Education chefs have placed two crumbling Skye schools at the top of its priority list as efforts are made to address the state of the north school estate.
In total, nine schools across the region have been selected by Highland Council bosses as their priority for key investment in anticipation of the next round of Scottish Government funding.
In November it was announced a further £1billion is to be committed by the Scottish Government towards building and refurbishing schools, with the funding due to kick in in 2021.
Both Broadford and Dunvegan primaries have been plagued with problems over the years, with temporary repairs deemed to be no longer acceptable to ensure the longevity of the current school buildings.
Broadford Primary Parent Council welcomed the news, with a spokeswoman saying: “It has been clear for many years that the only option for Broadford Primary School is a new build and the community is working very hard to achieve this in partnership with Highland Council.
“The announcement of an additional £1billion for schools programme via Scottish Futures Trust is very exciting and we anxiously await details while we continue to lobby and plan for the desperately needed new school and community hub in Broadford.”
Last year footage emerged of water pouring into Dunvegan Primary School, whilst Broadford pupils were forced to go without hot meals after flakes found in the school’s canteen contained traces of asbestos.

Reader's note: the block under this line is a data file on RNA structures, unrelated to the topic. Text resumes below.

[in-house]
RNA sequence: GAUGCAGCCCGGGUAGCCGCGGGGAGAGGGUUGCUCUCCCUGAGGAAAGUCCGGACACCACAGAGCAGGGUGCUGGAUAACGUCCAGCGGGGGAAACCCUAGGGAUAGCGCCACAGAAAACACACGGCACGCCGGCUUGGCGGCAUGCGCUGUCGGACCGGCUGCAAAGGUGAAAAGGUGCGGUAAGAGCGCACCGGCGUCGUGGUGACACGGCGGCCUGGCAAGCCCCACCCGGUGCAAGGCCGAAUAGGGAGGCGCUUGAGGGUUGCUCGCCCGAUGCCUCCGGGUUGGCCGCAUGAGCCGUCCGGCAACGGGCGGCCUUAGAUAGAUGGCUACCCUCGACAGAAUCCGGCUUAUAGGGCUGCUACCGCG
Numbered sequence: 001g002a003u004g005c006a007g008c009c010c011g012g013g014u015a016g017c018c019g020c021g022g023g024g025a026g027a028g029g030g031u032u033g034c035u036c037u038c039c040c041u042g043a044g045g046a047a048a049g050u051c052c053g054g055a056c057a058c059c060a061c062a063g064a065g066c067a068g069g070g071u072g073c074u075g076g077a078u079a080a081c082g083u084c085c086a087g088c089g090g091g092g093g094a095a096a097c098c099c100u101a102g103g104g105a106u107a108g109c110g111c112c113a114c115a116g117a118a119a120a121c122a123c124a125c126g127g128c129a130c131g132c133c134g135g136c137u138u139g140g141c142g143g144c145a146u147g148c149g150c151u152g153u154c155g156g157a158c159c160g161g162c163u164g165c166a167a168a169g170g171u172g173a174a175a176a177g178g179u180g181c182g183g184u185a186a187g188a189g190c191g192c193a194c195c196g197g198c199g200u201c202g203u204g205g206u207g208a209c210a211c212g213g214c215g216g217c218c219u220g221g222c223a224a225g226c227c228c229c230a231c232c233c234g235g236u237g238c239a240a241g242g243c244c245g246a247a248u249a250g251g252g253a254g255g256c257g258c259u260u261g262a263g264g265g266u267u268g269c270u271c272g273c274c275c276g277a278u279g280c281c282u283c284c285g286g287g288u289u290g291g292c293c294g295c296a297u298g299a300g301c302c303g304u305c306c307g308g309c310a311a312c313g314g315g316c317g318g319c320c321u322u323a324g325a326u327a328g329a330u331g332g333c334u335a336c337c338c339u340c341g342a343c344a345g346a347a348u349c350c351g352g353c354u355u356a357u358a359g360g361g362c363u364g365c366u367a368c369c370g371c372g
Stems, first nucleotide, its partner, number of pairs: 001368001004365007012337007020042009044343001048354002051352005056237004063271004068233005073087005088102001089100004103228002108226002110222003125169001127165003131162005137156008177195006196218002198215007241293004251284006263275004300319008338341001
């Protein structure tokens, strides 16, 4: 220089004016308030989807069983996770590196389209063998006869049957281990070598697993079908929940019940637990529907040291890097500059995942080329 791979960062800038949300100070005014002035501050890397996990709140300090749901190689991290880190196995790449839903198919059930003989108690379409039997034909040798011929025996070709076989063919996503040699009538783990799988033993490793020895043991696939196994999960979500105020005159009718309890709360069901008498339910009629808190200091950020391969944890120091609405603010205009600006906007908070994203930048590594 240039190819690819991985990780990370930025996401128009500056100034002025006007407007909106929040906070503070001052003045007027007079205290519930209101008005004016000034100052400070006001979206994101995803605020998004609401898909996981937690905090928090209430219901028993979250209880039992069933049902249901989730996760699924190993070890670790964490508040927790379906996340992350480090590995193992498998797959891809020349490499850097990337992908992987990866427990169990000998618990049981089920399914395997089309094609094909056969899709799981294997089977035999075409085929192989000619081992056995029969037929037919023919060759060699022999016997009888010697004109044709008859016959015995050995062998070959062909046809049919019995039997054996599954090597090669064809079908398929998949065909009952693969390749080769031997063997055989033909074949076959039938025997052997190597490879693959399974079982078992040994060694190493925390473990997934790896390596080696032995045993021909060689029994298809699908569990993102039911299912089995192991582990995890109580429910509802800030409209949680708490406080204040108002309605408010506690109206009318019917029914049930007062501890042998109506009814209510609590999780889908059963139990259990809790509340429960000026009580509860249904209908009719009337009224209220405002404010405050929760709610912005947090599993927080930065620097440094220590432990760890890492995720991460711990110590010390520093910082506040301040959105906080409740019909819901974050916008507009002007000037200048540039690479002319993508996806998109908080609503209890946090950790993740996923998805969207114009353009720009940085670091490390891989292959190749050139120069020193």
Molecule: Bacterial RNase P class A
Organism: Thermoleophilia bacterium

Kate Forbes MSP expressed her delight, brandishing the news as “refreshing”. She said: “There is a lot of work to be done, but it is excellent news that the council appears to have a plan, it recognises the importance of Broadford and Dunvegan Primary Schools and finally we’re moving in the right direction.”
Councillor John Finlayson added: “A major ingredient in terms of bringing these badly needed projects to fruition will be joined up working and a shared vision.
“The community, staff, parents, Highland Council officers and our MSP have all worked together to plan ahead to ensure that Broadford and Dunvegan receive 21st-century schools that provide pupils with a 21st-century learning environment.”
Also included in the priority list are the supercampus at Tain and Nairn Academy.
A council spokeswoman confirmed their list of priority schools has been highlighted to the Scottish Government, with consultations having already taken place in both communities relating to the options for improving the school buildings.
She added: “This positive engagement with the two communities means the Council would be well placed to progress plans, subject to funding being available, and awaits further details of the Scottish Government’s schools improvement programme.”
In total the Highland Council has prioritised nine schools for future investment, with bids also expected for Alness and Kiltearn primary schools following the outcome of public consultations.
The nine schools are:
- A new campus in Tain that will house young people aged between three and 18
- Fortrose Academy
- Nairn Academy
- Beauly Primary
- Broadford Primary
- Dunvegan Primary
- Invergordon Primary
- St. Clements Primary in Dingwall which caters for children and young people who have Additional Support Needs
- Tarradale Primary